The bad news for expectant black moms isn’t confined to those living in the nation’s capital: A new investigation has found higher risks of harm for women in New York, Florida, and Illinois when they deliver at hospitals that disproportionately serve black mothers.
ProPublica, a Pulitzer Prize-winning investigative site, analyzed two years of hospital inpatient discharge data from the three states to “look in-depth at how well different facilities treat women who experience one particular problem — hemorrhages — while giving birth.” Reporters found negative patterns that underscored big woes identified by other research before:
[B]lack women … fare worse in pregnancy and childbirth, dying at a rate more than triple that of white mothers. And while part of the disparity can be attributed to factors like poverty and inadequate access to health care, there is growing evidence that points to the quality of care at hospitals where a disproportionate number of black women deliver, which are often in neighborhoods disadvantaged by segregation. Researchers have found that women who deliver at these so-called ‘black-serving’ hospitals are more likely to have serious complications — from infections to birth-related embolisms to emergency hysterectomies — than mothers who deliver at institutions that serve fewer black women.
ProPublica scrutinized New York’s situation and how expectant black mothers in the Big Apple not only come into health care settings with higher risk factors, many connected with poverty, but then run into dubious care at hospitals serving mostly minority communities. The reporters also contrasted New York’s fight to improve maternal death rates — some 700 to 900 women die each year across the country from causes related to pregnancy and childbirth — with campaigns in California.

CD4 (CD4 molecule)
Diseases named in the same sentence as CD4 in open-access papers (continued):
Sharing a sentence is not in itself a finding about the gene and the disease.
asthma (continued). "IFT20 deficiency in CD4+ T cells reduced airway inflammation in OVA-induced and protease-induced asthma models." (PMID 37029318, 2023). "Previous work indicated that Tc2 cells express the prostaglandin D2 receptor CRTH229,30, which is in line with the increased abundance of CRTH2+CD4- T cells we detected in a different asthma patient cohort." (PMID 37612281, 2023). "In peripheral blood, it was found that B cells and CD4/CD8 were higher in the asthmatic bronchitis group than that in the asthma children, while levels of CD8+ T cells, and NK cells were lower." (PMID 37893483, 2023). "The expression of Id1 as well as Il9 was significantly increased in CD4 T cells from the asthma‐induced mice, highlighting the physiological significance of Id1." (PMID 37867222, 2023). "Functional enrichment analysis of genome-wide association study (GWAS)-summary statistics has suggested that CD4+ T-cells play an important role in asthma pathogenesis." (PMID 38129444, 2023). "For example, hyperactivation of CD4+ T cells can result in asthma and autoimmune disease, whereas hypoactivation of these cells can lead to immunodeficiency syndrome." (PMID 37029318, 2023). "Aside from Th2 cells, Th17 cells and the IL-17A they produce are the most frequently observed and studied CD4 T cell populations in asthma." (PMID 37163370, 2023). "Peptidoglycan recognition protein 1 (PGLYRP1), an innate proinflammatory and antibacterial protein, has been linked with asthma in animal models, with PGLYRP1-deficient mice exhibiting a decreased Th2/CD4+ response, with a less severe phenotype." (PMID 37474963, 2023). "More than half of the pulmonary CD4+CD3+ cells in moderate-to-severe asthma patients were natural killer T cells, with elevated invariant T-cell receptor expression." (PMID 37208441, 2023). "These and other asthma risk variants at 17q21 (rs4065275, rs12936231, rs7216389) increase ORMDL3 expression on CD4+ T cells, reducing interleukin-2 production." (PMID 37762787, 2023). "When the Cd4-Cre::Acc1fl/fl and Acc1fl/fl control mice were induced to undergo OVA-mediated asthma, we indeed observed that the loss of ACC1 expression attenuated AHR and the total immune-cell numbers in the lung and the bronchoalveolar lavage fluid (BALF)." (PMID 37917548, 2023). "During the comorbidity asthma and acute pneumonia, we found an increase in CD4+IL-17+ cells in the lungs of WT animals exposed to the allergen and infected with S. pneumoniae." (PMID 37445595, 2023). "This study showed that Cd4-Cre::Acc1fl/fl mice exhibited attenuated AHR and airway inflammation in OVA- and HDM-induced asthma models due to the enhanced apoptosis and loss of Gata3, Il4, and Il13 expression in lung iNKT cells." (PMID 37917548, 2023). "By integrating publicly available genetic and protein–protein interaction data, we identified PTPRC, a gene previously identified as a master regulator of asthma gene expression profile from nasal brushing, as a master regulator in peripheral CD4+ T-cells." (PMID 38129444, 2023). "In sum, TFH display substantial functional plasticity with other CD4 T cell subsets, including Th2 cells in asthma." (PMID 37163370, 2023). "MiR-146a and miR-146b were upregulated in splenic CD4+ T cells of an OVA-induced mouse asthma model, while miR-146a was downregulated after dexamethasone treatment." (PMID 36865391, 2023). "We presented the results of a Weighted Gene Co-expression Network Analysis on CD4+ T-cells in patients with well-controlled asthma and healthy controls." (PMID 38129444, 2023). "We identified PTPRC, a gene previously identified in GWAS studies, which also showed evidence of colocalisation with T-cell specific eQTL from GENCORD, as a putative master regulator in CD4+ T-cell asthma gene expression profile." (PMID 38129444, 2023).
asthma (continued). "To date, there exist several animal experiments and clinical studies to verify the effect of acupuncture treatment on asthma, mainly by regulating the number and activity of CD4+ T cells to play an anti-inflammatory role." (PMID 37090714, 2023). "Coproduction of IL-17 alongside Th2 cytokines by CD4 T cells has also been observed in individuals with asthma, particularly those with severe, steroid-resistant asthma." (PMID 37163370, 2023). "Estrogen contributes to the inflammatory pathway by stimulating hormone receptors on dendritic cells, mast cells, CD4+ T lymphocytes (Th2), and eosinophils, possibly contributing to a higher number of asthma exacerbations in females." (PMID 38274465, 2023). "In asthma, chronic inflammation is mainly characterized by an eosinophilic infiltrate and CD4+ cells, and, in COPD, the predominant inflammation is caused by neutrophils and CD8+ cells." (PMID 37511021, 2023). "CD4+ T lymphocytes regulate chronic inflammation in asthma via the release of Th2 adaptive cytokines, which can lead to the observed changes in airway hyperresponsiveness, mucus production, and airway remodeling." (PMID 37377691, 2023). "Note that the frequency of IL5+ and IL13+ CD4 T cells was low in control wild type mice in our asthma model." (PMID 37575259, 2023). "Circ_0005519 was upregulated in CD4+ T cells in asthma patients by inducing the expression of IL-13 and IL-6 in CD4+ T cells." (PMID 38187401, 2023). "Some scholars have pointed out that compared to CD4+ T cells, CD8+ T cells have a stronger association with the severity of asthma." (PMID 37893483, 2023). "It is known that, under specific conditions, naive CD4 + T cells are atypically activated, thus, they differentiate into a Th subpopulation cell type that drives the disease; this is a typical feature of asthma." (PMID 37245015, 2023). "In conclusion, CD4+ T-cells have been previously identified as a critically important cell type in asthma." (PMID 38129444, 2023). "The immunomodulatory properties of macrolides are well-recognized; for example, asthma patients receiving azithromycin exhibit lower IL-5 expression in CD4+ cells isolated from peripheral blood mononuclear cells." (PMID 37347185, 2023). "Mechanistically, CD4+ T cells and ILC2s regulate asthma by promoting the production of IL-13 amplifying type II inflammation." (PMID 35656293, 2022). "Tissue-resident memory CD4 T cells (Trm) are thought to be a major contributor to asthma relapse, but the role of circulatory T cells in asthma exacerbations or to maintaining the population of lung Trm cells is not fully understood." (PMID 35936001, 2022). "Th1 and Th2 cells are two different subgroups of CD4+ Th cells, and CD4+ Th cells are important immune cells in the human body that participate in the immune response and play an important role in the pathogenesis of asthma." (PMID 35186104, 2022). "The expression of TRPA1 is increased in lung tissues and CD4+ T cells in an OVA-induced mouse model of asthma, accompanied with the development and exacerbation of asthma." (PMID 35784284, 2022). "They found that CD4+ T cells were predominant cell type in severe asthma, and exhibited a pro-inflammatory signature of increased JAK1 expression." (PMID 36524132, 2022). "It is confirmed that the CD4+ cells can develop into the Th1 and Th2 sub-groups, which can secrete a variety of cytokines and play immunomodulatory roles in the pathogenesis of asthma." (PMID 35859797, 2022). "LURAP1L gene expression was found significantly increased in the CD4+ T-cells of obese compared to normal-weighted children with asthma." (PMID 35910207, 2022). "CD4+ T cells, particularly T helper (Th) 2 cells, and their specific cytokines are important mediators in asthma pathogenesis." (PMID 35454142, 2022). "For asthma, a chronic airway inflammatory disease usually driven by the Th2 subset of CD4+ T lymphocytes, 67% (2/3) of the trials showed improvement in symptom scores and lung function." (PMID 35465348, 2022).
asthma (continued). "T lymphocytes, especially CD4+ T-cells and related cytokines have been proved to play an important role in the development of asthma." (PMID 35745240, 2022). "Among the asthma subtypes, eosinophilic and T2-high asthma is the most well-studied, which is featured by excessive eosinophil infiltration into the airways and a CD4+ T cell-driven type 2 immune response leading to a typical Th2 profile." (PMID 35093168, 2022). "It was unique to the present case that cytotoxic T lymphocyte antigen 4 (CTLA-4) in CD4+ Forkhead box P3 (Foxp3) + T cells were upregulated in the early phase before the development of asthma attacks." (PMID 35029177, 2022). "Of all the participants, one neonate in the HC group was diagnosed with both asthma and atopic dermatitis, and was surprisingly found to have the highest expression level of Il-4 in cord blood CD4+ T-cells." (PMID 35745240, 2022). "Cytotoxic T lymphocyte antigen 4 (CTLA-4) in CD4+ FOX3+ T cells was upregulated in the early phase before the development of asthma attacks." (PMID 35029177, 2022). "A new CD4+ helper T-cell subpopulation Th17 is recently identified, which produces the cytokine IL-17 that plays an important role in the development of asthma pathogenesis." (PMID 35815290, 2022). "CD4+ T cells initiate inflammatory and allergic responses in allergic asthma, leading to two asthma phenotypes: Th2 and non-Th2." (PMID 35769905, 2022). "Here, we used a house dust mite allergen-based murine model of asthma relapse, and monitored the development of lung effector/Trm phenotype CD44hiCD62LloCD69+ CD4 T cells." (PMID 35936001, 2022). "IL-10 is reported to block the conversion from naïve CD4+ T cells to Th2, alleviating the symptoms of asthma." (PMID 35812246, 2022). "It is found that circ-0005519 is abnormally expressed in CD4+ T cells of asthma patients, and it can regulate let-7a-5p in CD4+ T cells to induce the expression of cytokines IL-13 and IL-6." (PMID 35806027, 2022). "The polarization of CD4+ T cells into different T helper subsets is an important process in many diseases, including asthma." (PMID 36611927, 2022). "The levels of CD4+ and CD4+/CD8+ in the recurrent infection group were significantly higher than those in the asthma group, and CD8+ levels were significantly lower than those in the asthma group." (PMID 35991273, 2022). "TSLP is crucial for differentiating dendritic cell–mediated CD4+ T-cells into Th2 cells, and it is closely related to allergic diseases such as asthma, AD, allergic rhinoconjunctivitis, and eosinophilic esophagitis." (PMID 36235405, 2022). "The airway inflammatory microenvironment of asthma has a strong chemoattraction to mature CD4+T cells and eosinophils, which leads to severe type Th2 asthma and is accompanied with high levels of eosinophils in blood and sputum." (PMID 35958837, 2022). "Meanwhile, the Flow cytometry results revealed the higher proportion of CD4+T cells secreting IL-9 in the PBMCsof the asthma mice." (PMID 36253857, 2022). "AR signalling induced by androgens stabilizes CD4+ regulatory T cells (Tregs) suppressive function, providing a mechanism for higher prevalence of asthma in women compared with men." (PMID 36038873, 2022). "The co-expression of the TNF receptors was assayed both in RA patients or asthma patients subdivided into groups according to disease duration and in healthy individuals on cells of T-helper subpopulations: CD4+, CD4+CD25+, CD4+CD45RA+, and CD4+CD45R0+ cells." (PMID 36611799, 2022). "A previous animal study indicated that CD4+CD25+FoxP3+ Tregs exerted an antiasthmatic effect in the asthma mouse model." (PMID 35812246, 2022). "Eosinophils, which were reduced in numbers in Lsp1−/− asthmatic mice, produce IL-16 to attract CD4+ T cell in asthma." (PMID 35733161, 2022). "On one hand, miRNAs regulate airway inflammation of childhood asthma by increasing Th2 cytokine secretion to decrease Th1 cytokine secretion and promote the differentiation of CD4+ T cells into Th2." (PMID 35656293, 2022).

The West Coast efforts have shown greater success, partly because advocates have gotten hospitals to adopt life-saving protocols to deal with maternal hemorrhaging. These regimens include “keeping carts stocked with supplies to stave off massive bleeding and holding drills to simulate severe hemorrhage events.”
But such protocols now must be adopted area by area, and hospitals in poor and minority communities in places like New York and elsewhere may struggle to provide the bare basics of maternal care, mothers and experts told ProPublica’s reporters.
Still, some of these institutions are pillars of care in their areas, meaning they treat big numbers of black moms and their babies — and improvements in their patients’ outcomes could be significant in slashing African American women’s maternal mortality and birth complication rates.
ProPublica should get kudos for not only collecting and crunching the data for this story but also for another report in its series “Lost Mothers,” an analysis that found, “the rate of life-threatening complications for new mothers in the U.S. has more than doubled in two decades due to pre-existing conditions, medical errors and unequal access to care.”
The reporters here found that not only has the nation’s health care system done too little to deal with maternal mortality, women’s problems with pregnancies too often also get dismissed too readily: